A family in Englewood, Florida got the shock of their lives when a bunch of rustling sounds inside their attic turned out to be a 6-foot snake! Florida man Bob Van Der Herchen and his wife Linda Van Der Herchen had no idea that there was a 6-foot boa constrictor snake living in the attic. According to Bob, his son Adam and wife Linda would often complain about hearing scratching or shuffling noises from inside the attic.
Often when you hear noises in your attic or basement, maybe people assume it’s caused by a bird, mouse, raccoon, or some kind of rodent. However, to Bob’s surprise, he found that a snake had taken up residence in the insulated attic space and had been living there for some time. It wouldn’t be until Bob saw something moving in the ceiling according to a Fox News report that he realized it wasn’t a snake at all.
According to catseyepest.com, boa constrictors are not commonly found in North America: “Unless you live in a tropical rainforest, you probably will not find a boa constrictor in your home. It’s common for them to live in wooded areas, dry tropical forests, and desert-like areas, but in the wild, they aren’t found in North America. However, they are hugely popular in the exotic pet trade, so you might see them keeping some critter connoisseurs company.”
Bob called up snake trapper Mark Lampart who suspected that the snake was likely someone’s pet that had escaped, and was living in the wild for some time before using a tree branch to gain access to Bob’s attic crawl space. It took Mark and Bob several hours to coax the snake out of the attic home according to the FoxNews report. Eventually, they would do so using a very large white PVC pipe and a great deal of patience.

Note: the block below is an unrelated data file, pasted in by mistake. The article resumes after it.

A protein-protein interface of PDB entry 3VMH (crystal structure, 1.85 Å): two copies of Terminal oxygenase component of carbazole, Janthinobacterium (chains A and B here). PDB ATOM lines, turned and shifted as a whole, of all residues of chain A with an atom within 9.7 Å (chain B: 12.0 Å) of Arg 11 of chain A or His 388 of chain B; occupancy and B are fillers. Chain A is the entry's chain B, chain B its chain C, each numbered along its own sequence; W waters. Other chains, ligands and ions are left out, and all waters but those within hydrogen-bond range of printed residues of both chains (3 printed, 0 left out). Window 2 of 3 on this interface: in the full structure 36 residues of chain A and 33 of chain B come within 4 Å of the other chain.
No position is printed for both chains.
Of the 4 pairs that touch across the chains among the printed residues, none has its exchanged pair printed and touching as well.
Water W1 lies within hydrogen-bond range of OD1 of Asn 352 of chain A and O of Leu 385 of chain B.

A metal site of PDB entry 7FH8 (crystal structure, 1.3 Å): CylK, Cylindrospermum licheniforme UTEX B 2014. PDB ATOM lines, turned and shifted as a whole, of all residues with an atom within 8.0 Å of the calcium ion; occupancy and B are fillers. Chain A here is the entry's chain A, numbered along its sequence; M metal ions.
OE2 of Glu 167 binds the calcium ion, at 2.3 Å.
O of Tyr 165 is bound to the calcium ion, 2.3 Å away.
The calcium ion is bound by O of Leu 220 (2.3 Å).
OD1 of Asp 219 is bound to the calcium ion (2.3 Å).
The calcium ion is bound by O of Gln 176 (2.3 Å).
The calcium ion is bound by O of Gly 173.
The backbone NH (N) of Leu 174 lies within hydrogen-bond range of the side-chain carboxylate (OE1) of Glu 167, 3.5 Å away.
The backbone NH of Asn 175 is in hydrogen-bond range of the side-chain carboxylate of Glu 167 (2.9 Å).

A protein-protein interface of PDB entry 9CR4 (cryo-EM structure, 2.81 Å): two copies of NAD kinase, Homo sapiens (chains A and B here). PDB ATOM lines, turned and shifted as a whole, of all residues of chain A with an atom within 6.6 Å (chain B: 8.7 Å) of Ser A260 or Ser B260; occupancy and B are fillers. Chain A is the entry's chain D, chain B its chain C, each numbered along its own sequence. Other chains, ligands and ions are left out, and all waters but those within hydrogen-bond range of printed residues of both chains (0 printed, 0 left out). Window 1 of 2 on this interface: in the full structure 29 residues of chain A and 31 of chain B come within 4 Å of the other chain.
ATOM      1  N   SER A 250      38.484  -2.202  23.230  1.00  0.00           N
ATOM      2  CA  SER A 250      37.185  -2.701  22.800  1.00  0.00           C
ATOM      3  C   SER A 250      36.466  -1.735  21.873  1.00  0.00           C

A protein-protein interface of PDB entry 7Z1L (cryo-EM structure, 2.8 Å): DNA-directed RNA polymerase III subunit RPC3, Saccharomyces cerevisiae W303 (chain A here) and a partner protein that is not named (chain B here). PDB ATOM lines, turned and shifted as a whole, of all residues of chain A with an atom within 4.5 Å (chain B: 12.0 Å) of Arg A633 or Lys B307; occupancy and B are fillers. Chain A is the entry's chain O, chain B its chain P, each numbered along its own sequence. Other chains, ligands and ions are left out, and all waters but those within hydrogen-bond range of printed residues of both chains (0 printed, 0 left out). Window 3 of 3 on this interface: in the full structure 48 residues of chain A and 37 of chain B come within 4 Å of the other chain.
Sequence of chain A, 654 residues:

Bob said to FoxNews that “When he [Lampart] started pulling old Fox that “I think the snake looked bigger than six feet!” When he pulled the snakeskin out, I thought “That’s the sign that he must have been there for quite a while.”” Boa constrictors don’t pose that much of a threat to humans so long as you stay clear of them.
According to the Animal Diversity Web or the ADW for short, “Boa constrictors rarely, if ever, attack humans except in self-defense. Humans, even children, are far outside the range of prey size taken by boas. Boa constrictor bites are painful but are unlikely to be dangerous as long as standard medical care is obtained.” In addition to this, the ADM declares that “Boa constrictors are not venomous. Large captive snakes must always be handled with extreme care, especially when being fed, as a hungry snake strikes and constricts in a largely automatic sequence of behaviors. Very large snakes should be handled and fed only with more than one person present.” This will definitely make you reconsider having one as a pet.
Thankfully in the case of Bob Van Der Herchen, his boa constrictor problem is a thing of the past. As for snake trapper Mark Lampart, according to his Instagram account (@caveman_sharker) he keeps very busy trapping snakes, sharks, lizards, and all manner of wildlife. He also poses with the animals he often captures! What an adventurous life it must be to live in Florida! If any person suspected that a large reptile was living on their premises such as a crocodile, alligator, or in this case, a boa constrictor, always contact a professional to come deal with the situation rather than try to deal with it yourself. When it comes to wildlife, you should always err on the side of caution.
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